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Blog - Learning Disabled Art Studios

Intoart – a new studio in South London


Since the year 2000 Intoart has been running (in some form) across London, but it has recently taken up residence in the newly opened Peckham Levels. Its studio sits alongside other artists, designers, filmmakers and architects – everyone likes being in this space as they get to interact with the many studio holders, and the public, throughout the day. Being an old car park, Tanya and I were amazed at how great the studio looked inside – walking in to see their shop, long windows allowing in lots of natural light and a very organised archive wall (with over 2,000 works documented) splitting the studio space from the office.

Artists in the Intoart studio

Intoart Studio in Peckham Levels. Photo credit: Intoart

Tanya said, “Entering into the Intoart studio for the first time there was a great sense of focus as all the artists were very quietly getting on with their own projects. The studio space was extremely well organised and thought through, housing the archives of the artists’ work with access and accessibility at the forefront. It was really interesting talking to Ella about the studio philosophy around the artists being a collective and how that has been embedded into their cultural identity. At ArtStudio01 we are just beginning to explore our identity as a studio collective and how we might develop that, so this has given me ideas.”

Ella Ritchie, the Director, spent time telling us about the history of the organisation and their strong views on how the artists and the organisation are described and perceived. High quality materials are purchased stemming from Ella and Sam’s (the manager) background working in summer schemes with cheap materials and low expectations of people – this is quite a theme across the centres we have so far visited.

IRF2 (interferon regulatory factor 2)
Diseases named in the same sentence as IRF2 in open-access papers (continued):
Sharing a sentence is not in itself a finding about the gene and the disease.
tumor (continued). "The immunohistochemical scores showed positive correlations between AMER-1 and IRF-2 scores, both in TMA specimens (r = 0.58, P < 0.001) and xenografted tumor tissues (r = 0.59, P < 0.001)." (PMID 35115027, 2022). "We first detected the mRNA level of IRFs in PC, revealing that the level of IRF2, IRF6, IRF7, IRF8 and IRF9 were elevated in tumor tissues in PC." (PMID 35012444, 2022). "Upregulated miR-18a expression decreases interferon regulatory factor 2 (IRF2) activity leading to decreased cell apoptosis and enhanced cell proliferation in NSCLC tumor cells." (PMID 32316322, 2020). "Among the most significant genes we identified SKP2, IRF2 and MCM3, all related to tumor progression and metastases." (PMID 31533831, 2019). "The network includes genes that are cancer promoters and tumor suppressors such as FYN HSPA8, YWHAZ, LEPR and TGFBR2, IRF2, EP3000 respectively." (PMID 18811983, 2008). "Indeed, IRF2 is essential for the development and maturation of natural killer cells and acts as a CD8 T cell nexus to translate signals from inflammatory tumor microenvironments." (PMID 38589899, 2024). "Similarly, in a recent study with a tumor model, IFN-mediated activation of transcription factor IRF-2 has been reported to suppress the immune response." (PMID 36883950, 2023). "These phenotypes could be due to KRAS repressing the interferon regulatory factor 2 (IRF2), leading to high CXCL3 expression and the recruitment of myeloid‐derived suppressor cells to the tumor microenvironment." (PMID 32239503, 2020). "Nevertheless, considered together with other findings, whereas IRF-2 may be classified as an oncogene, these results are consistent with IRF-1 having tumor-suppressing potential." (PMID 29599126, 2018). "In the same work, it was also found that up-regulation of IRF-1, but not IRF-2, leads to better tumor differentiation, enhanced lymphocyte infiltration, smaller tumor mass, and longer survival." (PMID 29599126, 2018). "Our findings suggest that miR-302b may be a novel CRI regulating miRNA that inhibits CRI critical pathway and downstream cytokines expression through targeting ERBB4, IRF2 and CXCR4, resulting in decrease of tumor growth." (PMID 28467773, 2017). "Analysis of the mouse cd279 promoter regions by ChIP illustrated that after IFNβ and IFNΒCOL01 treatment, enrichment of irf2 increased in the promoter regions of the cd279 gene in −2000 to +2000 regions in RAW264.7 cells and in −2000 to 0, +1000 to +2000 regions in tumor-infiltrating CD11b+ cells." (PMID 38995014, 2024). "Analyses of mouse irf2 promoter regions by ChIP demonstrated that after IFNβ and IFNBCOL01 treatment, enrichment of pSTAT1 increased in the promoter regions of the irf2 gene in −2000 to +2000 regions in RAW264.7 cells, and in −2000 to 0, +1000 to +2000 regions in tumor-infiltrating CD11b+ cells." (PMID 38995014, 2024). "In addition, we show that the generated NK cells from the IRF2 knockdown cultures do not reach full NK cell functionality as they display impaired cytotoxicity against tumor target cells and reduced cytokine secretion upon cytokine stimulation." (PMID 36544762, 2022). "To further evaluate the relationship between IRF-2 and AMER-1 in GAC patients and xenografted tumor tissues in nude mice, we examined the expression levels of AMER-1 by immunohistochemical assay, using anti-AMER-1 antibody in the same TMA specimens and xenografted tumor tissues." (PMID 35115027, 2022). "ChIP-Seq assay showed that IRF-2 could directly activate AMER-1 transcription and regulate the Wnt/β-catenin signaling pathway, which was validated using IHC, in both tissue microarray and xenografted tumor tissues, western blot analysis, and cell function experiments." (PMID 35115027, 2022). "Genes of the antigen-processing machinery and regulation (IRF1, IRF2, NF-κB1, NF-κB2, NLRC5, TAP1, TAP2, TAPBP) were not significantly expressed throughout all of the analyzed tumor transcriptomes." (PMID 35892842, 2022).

From September they will be working with 22 artists across the week in their studio. For Intoart it is important that they keep to a smaller number of artists so the staff can really invest in experiences they have as artists. Different artists attend each day, but on the day we visited it was the artists who are all working on their own individual projects and who are committed and want to push themselves as artists. These artists have critique sessions and planning meetings to manage their projects themselves, as much as possible. Mondays the studio is closed to allow for studio visits from external people wishing to see particular artists bodies of work.

There is a collective ethos in the studio, with the artists talking about what they expect of each other and bringing together a group agreement themselves, without input from the staff. The staff roles also crossover – Ella and Sam carry out the strategic planning, as well as facilitating some of the sessions. For them, this is important to enable them to have more of a connection to the artists.

Colourful ceramic bowls

A collection of ceramics produced by the design group. Photo credit: Intoart.

Fees are kept low for those who attend, as Intoart do not want this to be a barrier. It is made clear too that when the artists step through the door it is into an art studio to work, as opposed to a support centre. The artists are signposted to people in these supportive roles externally, who are trained to offer this help. This will be something to look at for ArtStudio01.

With the range of products that are produced, the sales of these support the creation of the next line of products that are designed, such as the beautiful bowls that were launched in collaboration with Nikki Tibbles Wild at Heart. Intoart has also worked with larger London based organisations such as the V&A on longer term projects, culminating in works being shown within their spaces. They are not keen on being involved in short tokenistic projects, and rightly so!

The producer for this research project, Jennifer Gilbert, writes these blogs, with the Director of ArtStudio01, Tanya Raabe-Webber, sharing her reflections throughout too.

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